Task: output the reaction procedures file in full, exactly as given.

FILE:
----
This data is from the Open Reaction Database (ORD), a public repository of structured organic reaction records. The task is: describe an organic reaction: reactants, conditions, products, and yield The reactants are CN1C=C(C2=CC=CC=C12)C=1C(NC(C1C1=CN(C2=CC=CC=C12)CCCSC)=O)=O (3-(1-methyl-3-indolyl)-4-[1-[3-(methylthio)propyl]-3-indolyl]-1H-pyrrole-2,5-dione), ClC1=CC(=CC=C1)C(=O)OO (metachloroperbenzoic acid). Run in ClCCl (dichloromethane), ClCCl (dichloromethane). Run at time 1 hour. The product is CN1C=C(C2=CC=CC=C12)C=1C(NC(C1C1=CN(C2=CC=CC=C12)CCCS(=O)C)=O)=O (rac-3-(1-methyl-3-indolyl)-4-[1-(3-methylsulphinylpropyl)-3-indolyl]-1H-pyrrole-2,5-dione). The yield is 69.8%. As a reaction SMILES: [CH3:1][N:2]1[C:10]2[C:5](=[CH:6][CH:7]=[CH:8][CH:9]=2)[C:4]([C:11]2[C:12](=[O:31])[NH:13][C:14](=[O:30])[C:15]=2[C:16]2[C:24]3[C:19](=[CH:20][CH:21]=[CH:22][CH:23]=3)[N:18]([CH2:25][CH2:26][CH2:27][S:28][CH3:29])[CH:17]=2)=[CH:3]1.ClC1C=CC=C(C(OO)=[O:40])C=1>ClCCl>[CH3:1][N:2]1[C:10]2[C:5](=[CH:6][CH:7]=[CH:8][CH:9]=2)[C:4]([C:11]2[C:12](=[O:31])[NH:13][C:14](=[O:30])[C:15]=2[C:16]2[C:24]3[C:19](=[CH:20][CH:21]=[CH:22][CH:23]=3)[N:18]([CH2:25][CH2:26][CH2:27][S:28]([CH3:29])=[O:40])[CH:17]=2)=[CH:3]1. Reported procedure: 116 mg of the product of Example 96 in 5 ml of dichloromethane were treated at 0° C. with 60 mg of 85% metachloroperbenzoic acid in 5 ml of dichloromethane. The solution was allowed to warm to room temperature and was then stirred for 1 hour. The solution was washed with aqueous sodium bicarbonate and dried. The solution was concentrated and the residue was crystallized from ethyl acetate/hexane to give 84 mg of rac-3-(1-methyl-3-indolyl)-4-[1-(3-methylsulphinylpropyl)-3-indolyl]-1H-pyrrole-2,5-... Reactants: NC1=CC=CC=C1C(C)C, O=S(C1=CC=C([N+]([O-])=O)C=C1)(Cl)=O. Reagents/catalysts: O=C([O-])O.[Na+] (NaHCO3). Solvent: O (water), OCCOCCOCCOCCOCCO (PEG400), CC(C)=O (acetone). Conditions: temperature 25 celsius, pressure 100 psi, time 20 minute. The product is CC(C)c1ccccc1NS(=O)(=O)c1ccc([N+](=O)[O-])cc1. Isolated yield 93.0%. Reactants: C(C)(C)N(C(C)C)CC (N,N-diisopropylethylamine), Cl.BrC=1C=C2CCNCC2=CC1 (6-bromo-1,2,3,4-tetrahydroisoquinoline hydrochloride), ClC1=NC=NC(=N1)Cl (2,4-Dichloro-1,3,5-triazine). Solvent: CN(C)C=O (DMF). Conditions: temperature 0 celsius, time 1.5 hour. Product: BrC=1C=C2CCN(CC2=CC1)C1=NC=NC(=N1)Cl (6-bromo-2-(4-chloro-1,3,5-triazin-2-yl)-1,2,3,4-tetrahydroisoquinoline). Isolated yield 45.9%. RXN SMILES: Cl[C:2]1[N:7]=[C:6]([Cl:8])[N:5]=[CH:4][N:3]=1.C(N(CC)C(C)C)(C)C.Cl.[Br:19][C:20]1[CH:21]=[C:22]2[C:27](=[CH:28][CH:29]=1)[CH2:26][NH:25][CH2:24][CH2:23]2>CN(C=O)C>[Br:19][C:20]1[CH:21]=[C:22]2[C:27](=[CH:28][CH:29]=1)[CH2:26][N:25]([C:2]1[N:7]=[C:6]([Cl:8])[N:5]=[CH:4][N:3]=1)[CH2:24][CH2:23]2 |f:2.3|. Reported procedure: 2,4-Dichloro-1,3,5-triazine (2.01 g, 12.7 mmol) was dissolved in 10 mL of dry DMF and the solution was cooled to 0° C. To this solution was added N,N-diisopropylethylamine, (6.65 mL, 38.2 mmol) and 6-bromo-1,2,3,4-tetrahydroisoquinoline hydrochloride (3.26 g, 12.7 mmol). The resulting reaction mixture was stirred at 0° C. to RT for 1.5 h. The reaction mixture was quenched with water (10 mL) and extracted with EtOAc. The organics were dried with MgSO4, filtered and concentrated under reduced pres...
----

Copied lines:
This data is from the Open Reaction Database (ORD), a public repository of structured organic reaction records. The task is: describe an organic reaction: reactants, conditions, products, and yield The reactants are CN1C=C(C2=CC=CC=C12)C=1C(NC(C1C1=CN(C2=CC=CC=C12)CCCSC)=O)=O (3-(1-methyl-3-indolyl)-4-[1-[3-(methylthio)propyl]-3-indolyl]-1H-pyrrole-2,5-dione), ClC1=CC(=CC=C1)C(=O)OO (metachloroperbenzoic acid). Run in ClCCl (dichloromethane), ClCCl (dichloromethane). Run at time 1 hour. The product is CN1C=C(C2=CC=CC=C12)C=1C(NC(C1C1=CN(C2=CC=CC=C12)CCCS(=O)C)=O)=O (rac-3-(1-methyl-3-indolyl)-4-[1-(3-methylsulphinylpropyl)-3-indolyl]-1H-pyrrole-2,5-dione). The yield is 69.8%. As a reaction SMILES: [CH3:1][N:2]1[C:10]2[C:5](=[CH:6][CH:7]=[CH:8][CH:9]=2)[C:4]([C:11]2[C:12](=[O:31])[NH:13][C:14](=[O:30])[C:15]=2[C:16]2[C:24]3[C:19](=[CH:20][CH:21]=[CH:22][CH:23]=3)[N:18]([CH2:25][CH2:26][CH2:27][S:28][CH3:29])[CH:17]=2)=[CH:3]1.ClC1C=CC=C(C(OO)=[O:40])C=1>ClCCl>[CH3:1][N:2]1[C:10]2[C:5](=[CH:6][CH:7]=[CH:8][CH:9]=2)[C:4]([C:11]2[C:12](=[O:31])[NH:13][C:14](=[O:30])[C:15]=2[C:16]2[C:24]3[C:19](=[CH:20][CH:21]=[CH:22][CH:23]=3)[N:18]([CH2:25][CH2:26][CH2:27][S:28]([CH3:29])=[O:40])[CH:17]=2)=[CH:3]1. Reported procedure: 116 mg of the product of Example 96 in 5 ml of dichloromethane were treated at 0° C. with 60 mg of 85% metachloroperbenzoic acid in 5 ml of dichloromethane. The solution was allowed to warm to room temperature and was then stirred for 1 hour. The solution was washed with aqueous sodium bicarbonate and dried. The solution was concentrated and the residue was crystallized from ethyl acetate/hexane to give 84 mg of rac-3-(1-methyl-3-indolyl)-4-[1-(3-methylsulphinylpropyl)-3-indolyl]-1H-pyrrole-2,5-... Reactants: NC1=CC=CC=C1C(C)C, O=S(C1=CC=C([N+]([O-])=O)C=C1)(Cl)=O. Reagents/catalysts: O=C([O-])O.[Na+] (NaHCO3). Solvent: O (water), OCCOCCOCCOCCOCCO (PEG400), CC(C)=O (acetone). Conditions: temperature 25 celsius, pressure 100 psi, time 20 minute. The product is CC(C)c1ccccc1NS(=O)(=O)c1ccc([N+](=O)[O-])cc1. Isolated yield 93.0%. Reactants: C(C)(C)N(C(C)C)CC (N,N-diisopropylethylamine), Cl.BrC=1C=C2CCNCC2=CC1 (6-bromo-1,2,3,4-tetrahydroisoquinoline hydrochloride), ClC1=NC=NC(=N1)Cl (2,4-Dichloro-1,3,5-triazine). Solvent: CN(C)C=O (DMF). Conditions: temperature 0 celsius, time 1.5 hour. Product: BrC=1C=C2CCN(CC2=CC1)C1=NC=NC(=N1)Cl (6-bromo-2-(4-chloro-1,3,5-triazin-2-yl)-1,2,3,4-tetrahydroisoquinoline). Isolated yield 45.9%. RXN SMILES: Cl[C:2]1[N:7]=[C:6]([Cl:8])[N:5]=[CH:4][N:3]=1.C(N(CC)C(C)C)(C)C.Cl.[Br:19][C:20]1[CH:21]=[C:22]2[C:27](=[CH:28][CH:29]=1)[CH2:26][NH:25][CH2:24][CH2:23]2>CN(C=O)C>[Br:19][C:20]1[CH:21]=[C:22]2[C:27](=[CH:28][CH:29]=1)[CH2:26][N:25]([C:2]1[N:7]=[C:6]([Cl:8])[N:5]=[CH:4][N:3]=1)[CH2:24][CH2:23]2 |f:2.3|. Reported procedure: 2,4-Dichloro-1,3,5-triazine (2.01 g, 12.7 mmol) was dissolved in 10 mL of dry DMF and the solution was cooled to 0° C. To this solution was added N,N-diisopropylethylamine, (6.65 mL, 38.2 mmol) and 6-bromo-1,2,3,4-tetrahydroisoquinoline hydrochloride (3.26 g, 12.7 mmol). The resulting reaction mixture was stirred at 0° C. to RT for 1.5 h. The reaction mixture was quenched with water (10 mL) and extracted with EtOAc. The organics were dried with MgSO4, filtered and concentrated under reduced pres...